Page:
“We really want to not only help fight the stigma against menstrual blood, because it is at the end of the day, just blood. We want to be able to also kind of give that accessibility to people that don’t have access to gynecologists, approximately 10 million women in the United States don’t have access to a gynecologist, and that’s either due to living in rural remote areas or not having someone nearby,” Gandhi said. “We wanted to have essentially this kit so that we can get these people access to some prescreening basically from the comfort of their own home so that they can still be able to take control of their own health and test for really important biomarkers that could be very life changing.”  

Experimentation using menstrual blood is fairly new to the medical community due to its stigmatization and a disparity in women’s health studies. 

“We were able to show that it [menstrual blood] has a similar detection rate as a normal blood test, which is exciting because it proves that menstrual blood isn’t a novel source, but you can maintain accuracy with the device and be able to have this early detection to prevent cancer or its development,” Damiani said.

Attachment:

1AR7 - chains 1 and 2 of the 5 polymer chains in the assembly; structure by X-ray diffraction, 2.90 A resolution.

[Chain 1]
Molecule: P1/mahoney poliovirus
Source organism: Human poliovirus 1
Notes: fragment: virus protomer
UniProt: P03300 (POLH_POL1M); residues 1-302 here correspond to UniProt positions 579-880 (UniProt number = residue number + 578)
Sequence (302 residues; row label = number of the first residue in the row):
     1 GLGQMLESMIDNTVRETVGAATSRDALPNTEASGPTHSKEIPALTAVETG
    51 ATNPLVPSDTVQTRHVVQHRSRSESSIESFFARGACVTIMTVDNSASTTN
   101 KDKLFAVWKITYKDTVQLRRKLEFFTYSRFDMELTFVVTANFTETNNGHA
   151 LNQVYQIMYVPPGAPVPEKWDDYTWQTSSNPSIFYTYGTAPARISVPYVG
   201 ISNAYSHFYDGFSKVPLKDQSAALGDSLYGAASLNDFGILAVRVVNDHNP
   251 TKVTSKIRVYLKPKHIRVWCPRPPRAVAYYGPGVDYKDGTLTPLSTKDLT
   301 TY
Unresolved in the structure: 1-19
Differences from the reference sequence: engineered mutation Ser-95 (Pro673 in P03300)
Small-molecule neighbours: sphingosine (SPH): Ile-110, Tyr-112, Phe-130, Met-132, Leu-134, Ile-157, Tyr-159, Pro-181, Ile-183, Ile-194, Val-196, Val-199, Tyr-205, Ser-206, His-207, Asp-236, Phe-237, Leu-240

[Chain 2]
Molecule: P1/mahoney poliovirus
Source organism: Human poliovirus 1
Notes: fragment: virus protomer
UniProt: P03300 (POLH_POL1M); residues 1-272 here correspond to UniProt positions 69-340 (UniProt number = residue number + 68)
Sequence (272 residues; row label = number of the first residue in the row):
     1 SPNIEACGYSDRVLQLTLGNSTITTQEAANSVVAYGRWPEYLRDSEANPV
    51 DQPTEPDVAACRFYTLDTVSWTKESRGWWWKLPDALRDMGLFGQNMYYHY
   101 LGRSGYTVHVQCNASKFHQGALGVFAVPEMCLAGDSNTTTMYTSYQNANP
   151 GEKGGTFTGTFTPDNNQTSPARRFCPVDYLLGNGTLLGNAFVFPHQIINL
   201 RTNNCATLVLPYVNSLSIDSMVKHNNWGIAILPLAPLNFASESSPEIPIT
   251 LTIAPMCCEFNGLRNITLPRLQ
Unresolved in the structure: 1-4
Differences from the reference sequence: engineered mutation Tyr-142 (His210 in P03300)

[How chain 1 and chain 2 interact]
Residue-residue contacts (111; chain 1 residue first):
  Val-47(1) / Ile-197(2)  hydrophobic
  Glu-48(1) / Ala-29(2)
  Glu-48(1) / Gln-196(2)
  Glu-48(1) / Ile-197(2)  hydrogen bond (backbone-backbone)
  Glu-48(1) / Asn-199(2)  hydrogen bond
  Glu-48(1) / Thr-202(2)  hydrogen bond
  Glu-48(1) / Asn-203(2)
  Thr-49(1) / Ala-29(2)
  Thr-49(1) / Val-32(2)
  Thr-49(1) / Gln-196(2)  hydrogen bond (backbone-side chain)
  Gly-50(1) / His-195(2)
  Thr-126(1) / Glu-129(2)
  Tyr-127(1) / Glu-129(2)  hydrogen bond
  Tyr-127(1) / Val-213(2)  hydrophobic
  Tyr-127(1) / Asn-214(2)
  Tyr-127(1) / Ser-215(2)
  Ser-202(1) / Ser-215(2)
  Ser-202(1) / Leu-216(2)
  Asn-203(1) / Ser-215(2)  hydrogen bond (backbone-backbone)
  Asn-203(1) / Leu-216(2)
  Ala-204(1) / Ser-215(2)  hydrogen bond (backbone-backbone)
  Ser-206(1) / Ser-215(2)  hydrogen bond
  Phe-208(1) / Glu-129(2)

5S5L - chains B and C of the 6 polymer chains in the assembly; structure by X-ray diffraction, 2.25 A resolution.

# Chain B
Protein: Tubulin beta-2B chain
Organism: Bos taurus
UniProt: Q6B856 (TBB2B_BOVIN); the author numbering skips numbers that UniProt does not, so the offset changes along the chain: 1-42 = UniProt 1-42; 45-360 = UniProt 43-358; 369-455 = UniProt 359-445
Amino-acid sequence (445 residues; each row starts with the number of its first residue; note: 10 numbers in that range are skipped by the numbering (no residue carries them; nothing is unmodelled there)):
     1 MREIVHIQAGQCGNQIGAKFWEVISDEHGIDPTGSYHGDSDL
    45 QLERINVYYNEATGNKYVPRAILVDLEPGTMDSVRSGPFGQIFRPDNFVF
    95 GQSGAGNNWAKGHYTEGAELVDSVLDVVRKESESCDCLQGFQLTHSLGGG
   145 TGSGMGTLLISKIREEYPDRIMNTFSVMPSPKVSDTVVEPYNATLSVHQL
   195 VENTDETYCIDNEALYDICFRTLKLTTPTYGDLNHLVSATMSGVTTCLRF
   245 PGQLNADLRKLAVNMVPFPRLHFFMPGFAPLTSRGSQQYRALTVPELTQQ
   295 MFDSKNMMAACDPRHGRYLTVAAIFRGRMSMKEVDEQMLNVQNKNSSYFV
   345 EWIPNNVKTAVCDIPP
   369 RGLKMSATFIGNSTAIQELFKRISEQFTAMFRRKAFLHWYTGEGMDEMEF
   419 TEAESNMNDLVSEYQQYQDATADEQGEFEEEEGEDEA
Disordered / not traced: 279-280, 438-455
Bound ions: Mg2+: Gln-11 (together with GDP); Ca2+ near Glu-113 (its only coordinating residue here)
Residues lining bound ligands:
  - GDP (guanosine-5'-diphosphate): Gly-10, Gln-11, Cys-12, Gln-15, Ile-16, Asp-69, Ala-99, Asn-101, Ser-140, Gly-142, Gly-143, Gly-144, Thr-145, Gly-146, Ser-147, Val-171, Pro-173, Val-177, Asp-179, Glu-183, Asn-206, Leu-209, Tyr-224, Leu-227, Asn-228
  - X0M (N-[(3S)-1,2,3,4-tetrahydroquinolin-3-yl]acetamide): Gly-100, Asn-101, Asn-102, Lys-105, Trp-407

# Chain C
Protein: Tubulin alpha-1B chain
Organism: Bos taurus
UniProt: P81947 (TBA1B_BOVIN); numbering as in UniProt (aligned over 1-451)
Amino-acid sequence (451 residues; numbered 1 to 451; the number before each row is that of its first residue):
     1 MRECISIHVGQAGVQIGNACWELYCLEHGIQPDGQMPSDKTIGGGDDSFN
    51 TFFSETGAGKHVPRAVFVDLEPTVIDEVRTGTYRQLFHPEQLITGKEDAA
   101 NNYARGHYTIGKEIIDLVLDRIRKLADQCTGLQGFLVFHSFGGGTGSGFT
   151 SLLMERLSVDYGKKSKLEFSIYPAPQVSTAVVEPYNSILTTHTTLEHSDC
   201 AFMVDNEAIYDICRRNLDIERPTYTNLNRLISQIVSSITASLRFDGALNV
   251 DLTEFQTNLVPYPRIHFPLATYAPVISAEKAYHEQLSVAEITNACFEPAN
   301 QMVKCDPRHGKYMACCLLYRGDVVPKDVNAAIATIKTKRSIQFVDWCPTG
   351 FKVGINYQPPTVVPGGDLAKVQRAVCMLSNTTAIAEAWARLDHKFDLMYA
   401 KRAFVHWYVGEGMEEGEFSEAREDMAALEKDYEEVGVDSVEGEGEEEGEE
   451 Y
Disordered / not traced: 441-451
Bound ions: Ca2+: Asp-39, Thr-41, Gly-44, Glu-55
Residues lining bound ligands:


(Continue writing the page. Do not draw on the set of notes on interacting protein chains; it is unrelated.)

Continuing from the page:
The Lilypad kit consists of the Lilypad itself, gloves, an alcohol wipe and a biohazard container. The benefit of the at-home kit allows users to comfortably test for cervical cancer, STDs, fertility and much more in a comfortable and familiar environment. 

“We’re looking into using the money that we’ve gotten from InVenture to finish our patent and through work with Emory, we’re working on starting clinical trials and doing more testing to make sure we have the optimal design to collect the samples. The working on manufacturing, getting a small batch of Lilypads made and then hopefully getting real users to test it so we can get good feedback,” Prem said.

Fresh off a win from the InVenture Prize, and using funding they received from winning the Collegiate Inventors Competition in Fall 2023, Lilypad is gearing up to take their product to market, potentially making significant innovations in the women’s healthcare sphere.